Appreciation for going on the record
Getting local business owners to open up about lottery dollars proved to be a daunting task.
Mar 11, 2013
(Nathalie Hardy/N-R reporter) The truth is, I like most of the people I get to interview. But every now and again I meet someone whose story stays with me long after I close my notebook.
Wes Ferguson, Jr., owner of McMinnville’s Stampede Barbecue Company, happens to be one of those people. Not only did his personal story resonate with me, although most of it was to share another time, it was his willingness to go on the record with the truth about the two-faced elephant in the room: video lottery dollars.
Most of the other local restaurant and tavern owners I talked to agreed the state gaming terminals were a “necessary evil.”
While I respect the preference of those who didn’t want to talk with me about the lottery’s impact on business, I appreciate that Ferguson did because it helped me write a more honest account of the lottery’s lure.
Ferguson was the only one willing to open his books and show me the receipts to illustrate the dilemma faced by himself, and many others like him: restaurant owners trying to make a living during a recession.
Part of the story Ferguson shared with me was that he knows all too well what hungry feels like. Even though it was more than three decades ago that he collected bottles along Route 66 to help feed his siblings, the memory is as clear as the glass he recycled for food.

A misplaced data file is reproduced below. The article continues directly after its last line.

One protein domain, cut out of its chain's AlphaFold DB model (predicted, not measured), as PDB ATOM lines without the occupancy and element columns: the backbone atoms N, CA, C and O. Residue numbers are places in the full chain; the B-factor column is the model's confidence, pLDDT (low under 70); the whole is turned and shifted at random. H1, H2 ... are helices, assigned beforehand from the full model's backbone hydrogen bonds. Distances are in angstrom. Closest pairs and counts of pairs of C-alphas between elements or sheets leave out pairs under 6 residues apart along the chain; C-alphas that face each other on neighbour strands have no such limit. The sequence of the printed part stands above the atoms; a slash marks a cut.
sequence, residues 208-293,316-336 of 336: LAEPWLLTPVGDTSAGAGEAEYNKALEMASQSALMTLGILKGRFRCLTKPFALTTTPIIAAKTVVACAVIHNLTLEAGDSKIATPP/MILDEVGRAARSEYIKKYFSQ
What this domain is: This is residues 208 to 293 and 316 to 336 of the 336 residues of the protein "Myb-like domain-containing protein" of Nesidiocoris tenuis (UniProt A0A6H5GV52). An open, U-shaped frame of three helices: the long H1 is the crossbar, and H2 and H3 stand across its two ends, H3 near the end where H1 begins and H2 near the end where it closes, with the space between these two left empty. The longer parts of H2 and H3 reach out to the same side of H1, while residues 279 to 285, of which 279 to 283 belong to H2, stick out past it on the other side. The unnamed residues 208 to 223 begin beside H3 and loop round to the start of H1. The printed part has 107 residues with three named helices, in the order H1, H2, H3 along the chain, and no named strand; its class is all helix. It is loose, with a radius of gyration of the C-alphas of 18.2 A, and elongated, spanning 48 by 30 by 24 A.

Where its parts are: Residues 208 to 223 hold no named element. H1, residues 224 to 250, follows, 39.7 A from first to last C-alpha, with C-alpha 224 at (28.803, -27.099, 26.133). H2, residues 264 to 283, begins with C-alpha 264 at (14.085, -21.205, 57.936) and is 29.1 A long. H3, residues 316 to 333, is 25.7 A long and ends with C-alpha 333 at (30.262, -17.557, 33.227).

But, he said after resisting the advice from industry colleagues to have the machines, he gave in and installed them to help make ends meet. He said he figured that people who wanted to play were going to go somewhere, so why not where he might be able to serve them some good food and engage those who want to talk in a good conversation about getting through hard times, it happens to be something he knows a thing or two about.
See Friday's issue of the News-Register for more about the economics of state gambling and how it worked out for Ferguson.
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